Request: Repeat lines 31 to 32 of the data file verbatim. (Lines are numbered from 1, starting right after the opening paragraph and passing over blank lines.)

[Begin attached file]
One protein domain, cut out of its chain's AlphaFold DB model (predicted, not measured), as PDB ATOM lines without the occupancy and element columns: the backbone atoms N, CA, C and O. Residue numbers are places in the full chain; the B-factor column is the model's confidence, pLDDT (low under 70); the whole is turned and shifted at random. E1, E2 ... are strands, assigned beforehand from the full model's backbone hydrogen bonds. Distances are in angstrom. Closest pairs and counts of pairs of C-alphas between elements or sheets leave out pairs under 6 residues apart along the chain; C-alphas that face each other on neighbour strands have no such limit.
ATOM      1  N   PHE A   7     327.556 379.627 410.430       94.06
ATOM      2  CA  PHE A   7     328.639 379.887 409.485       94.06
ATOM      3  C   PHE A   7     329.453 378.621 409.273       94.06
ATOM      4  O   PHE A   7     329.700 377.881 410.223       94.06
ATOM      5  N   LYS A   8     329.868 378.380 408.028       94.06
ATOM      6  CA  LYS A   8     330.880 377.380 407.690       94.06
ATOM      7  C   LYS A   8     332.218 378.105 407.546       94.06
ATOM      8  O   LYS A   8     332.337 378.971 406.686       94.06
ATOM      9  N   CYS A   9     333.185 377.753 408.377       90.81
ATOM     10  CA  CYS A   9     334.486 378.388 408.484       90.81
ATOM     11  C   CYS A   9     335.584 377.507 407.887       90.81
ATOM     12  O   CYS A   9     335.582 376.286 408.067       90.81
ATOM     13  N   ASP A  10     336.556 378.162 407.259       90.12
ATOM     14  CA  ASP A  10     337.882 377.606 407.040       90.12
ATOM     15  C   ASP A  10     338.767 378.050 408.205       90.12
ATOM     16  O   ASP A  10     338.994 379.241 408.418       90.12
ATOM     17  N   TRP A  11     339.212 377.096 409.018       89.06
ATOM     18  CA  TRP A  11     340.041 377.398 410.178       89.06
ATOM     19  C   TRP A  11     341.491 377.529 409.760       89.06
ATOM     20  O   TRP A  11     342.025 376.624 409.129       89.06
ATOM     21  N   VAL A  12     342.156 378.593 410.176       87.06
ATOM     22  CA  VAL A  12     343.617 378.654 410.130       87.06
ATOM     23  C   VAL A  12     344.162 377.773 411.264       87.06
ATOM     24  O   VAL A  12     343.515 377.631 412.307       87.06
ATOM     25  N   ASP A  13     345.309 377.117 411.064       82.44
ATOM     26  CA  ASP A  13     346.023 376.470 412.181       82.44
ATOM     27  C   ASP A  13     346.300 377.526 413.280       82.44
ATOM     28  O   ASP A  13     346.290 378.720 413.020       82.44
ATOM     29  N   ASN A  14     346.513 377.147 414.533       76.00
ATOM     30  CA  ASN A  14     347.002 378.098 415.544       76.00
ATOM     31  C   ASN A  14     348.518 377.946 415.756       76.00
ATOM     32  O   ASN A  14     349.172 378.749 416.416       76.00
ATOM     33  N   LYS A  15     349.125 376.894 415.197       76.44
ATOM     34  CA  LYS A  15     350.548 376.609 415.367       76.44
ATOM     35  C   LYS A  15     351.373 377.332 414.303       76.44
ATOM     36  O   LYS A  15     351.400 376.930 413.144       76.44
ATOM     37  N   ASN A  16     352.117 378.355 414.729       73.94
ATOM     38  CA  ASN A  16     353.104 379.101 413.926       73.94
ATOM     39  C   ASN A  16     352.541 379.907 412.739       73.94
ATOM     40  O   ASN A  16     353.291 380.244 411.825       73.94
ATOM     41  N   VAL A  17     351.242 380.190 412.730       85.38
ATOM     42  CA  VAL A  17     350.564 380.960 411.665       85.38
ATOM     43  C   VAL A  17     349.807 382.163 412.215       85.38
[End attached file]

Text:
ATOM     31  C   ASN A  14     348.518 377.946 415.756       76.00
ATOM     32  O   ASN A  14     349.172 378.749 416.416       76.00